How many of you guys do this as a career?

Discussion in 'Professional Trading' started by Sotnis, Jan 25, 2016.

  1. Sotnis


    So, people on many forums in general will tell you to passively invest by buying Vanguard index funds and letting them sit for 40 years so you can have a few hundred thousand for when you retire.

    That's fine and all, and I do that too, but I want to know how many of y'all do this every day as your bread and butter. How many of you guys have a significant amount of capital (at least 100,000) that you actively manage. How many of y'all buy and sell individual stocks? How many of you guys perform fundamental analysis and use statistics tools to help you buy and sell?

    How did those of you who do this for a living get to that point? Do you work for a bank, or do you do all of your trading at home? How did you get into it? How old are you? Did you go to school for it?
  2. Baron

    Baron ET Founder

    Since this is your thread, I think it's only fair that you answer all of the above questions yourself before asking anyone else to do it.
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  3. Sotnis


    Well, you're right :)

    I quit my job, started a company, failed, and then decided to be a full time trader and investor. I've been pursuing this as a career from home, self-employed, for around a year. I've managed to lose at least $40,000 so far... And let me tell you... It wrecks your confidence. But I am staying after it. I've experimented with day trading, swing trading, timing the market, position trading, but and hold, the Buffett approach and reading 10-Ks. But I might lack the discipline to be successful. Time will tell. You do learn something from every experiment. I do like to read and think and so basic math. I do think that's all there is to it. I like this career because, though it is financially risky, it's physically safe.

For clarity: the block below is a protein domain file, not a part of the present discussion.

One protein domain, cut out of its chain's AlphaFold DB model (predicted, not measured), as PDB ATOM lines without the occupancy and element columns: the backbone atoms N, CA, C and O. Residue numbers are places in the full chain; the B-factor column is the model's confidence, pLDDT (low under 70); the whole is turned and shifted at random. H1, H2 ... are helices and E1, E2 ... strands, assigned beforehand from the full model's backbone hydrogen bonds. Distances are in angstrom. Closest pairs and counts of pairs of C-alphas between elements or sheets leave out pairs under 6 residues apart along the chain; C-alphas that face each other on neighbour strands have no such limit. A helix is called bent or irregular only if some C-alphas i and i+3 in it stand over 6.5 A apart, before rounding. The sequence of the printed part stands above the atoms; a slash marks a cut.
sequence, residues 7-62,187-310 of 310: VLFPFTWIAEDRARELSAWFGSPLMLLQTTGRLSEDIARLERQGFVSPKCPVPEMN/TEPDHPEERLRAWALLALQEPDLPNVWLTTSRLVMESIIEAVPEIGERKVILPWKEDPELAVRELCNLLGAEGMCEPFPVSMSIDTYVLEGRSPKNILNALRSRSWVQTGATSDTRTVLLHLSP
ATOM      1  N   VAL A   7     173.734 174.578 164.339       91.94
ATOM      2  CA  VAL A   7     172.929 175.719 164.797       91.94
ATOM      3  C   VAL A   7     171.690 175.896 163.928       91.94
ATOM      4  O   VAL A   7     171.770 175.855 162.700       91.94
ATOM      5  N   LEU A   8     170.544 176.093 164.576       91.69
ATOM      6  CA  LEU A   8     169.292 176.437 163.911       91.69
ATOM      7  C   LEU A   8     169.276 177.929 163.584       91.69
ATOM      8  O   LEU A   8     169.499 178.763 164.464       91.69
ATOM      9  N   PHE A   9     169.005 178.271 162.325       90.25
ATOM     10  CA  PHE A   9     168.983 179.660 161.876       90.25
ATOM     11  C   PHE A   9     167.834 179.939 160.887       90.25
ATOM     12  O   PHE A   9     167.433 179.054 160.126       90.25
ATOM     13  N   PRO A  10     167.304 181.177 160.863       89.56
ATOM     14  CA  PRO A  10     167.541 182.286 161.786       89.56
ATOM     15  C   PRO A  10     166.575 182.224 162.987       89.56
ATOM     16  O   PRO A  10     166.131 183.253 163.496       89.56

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  4. I think the simple fact that you are trying everything at once and jumping around is the main reason for lack of true success. Most traders here will tell you their success came from finding the approach that best suits them and pushing through it to get better and better. Imagine saying you want to make the Olympics as a newbie and tried skiing, swimming, gymnastics, track and field and bobsledding but still have not made a team... Stocks, options, trading, swing trading, long-term holdings, etc... cannot drink from a fire hydrant at full blast and not expect to be blow out.
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  5. Pick a couple things that seem promising and try to understand all the details around those. Specializing is better than diversifying until you get strategies that clearly work.
  6. speedo


    option coach is correct, identify an area that speaks to you and go after it with all you've got. If at some point you develop a high level of proficiency at that, you can expand your skill set if you like. It took me years to become consistently profitable as a day trader and there is nothing unusual about my path.

    Most traders put real money on the line before they are ready. The market doesn't care that you want to make money but it will give it up....when and if you are ready.